A frequent also-ran in customer satisfaction polls, Wells Fargo & Co. says it is working to improve service and boost loyalty.
In an interview this month in his San Francisco office, John Stumpf, Wells' president and chief operating officer, said he started an effort two to three months ago to improve what he calls "the customer experience." The goals are improving customer loyalty by reducing wait times in call centers and branches, and implementing technology to create friendlier automated teller machines.
"I would say customer experience is the No. 1 priority," Mr. Stumpf said. "I can't think of anything that has a bigger payoff for our team members, for our shareholders, for our communities, and for our customers."
The bid to improve customer satisfaction is set against a backdrop of a changing competitive environment on the West Coast. Wachovia Corp., which, in contrast to Wells, has consistently topped satisfaction polls, is poised for a major expansion there through the acquisition of the Oakland, Calif., thrift company Golden West Financial Corp.
On Friday, Wells said that it would not discuss any competitive threat from Wachovia, and Mr. Stumpf said the effort he is heading is a natural progression for his company.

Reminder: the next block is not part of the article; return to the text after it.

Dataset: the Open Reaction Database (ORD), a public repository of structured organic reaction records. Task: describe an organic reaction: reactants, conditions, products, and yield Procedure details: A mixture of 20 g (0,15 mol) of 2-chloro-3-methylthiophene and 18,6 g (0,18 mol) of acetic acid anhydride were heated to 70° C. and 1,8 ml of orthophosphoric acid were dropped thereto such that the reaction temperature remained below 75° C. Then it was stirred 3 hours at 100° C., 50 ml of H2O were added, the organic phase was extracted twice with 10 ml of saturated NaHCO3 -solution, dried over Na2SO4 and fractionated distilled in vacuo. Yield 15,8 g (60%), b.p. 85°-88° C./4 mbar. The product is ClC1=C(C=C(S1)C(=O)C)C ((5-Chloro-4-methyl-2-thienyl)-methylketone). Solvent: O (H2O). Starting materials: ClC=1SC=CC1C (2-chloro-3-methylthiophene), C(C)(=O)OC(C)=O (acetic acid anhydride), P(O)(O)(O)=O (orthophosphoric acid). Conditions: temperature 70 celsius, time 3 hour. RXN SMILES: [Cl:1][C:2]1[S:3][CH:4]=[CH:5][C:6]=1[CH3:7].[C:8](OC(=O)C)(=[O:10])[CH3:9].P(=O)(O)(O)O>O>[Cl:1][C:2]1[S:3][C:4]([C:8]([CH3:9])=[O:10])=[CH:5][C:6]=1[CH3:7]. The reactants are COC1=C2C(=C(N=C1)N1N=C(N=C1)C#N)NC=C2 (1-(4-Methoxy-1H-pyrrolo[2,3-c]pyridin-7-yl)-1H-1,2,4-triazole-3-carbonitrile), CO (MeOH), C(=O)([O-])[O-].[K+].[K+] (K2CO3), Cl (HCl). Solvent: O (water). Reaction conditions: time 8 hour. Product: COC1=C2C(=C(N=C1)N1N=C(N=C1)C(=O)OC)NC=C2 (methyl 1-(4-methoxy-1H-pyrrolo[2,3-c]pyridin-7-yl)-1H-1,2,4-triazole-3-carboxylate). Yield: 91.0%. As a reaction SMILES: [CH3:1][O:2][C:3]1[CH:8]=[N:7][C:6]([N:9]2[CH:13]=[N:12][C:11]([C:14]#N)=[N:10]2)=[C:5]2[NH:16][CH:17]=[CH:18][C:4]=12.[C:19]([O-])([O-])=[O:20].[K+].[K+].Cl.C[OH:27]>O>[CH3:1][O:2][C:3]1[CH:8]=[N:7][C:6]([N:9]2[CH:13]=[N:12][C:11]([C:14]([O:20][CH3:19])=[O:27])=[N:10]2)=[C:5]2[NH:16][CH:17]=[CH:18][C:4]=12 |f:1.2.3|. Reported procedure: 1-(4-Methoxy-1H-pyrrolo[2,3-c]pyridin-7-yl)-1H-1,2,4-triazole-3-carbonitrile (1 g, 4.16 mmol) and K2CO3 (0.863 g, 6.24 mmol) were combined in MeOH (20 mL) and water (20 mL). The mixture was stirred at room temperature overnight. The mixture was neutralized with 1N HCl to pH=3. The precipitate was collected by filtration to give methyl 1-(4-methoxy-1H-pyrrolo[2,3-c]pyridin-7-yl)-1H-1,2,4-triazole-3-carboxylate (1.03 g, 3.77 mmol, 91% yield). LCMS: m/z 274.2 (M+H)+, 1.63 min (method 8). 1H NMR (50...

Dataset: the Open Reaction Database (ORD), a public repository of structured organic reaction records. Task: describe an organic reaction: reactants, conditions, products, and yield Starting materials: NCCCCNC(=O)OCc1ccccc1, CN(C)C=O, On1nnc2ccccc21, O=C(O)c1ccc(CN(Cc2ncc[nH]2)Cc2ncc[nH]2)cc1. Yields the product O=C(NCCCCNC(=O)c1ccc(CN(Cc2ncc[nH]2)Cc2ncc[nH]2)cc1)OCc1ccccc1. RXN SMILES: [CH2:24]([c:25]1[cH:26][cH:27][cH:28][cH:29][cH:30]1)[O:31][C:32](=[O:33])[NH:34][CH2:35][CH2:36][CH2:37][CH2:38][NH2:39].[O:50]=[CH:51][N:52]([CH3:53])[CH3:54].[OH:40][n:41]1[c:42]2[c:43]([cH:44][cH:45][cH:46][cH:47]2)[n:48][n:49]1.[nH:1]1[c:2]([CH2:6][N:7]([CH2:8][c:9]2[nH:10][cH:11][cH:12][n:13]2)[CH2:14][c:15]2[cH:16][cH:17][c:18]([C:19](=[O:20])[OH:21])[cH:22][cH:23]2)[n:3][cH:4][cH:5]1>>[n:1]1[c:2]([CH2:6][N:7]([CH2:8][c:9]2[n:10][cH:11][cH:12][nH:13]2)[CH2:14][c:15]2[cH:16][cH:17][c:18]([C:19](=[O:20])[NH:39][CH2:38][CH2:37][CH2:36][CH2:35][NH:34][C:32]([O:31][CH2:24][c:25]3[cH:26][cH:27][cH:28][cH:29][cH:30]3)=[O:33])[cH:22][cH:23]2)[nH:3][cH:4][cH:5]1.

Wells is seeking to eliminate barriers between business units and distribution channels, in the hope of "exceeding customer expectations in ways that can only be achieved by working together," he said.
For example, Wells Fargo has begun using technology that Mr. Stumpf hopes will allow 90% of customers who phone the company to get all their issues settled without being transferred. The company did not provide the prior transfer rate on calls. For those who are transferred, their information will be available to the next customer service representative in what is known as "a warm handoff."
For those who are transferred, their information would be available to the next customer service representative in what is known in the customer service business as "a warm handoff."
Also, by yearend Wells will install more than 400 image-enabled ATMs so customers can "put in a stack of checks" at once, he said. "It will do all the work. It will read the checks, it will total them up, it will give you your receipt, and it will give you an image of the checks as your receipt."
The $499.5 billion-asset San Francisco company also has been tweaking how it compensates its employees.
"Over the last several years the percentage of the total incentive compensation opportunity was more greatly weighted year after year toward those retention and customer experience scores and balancing them against …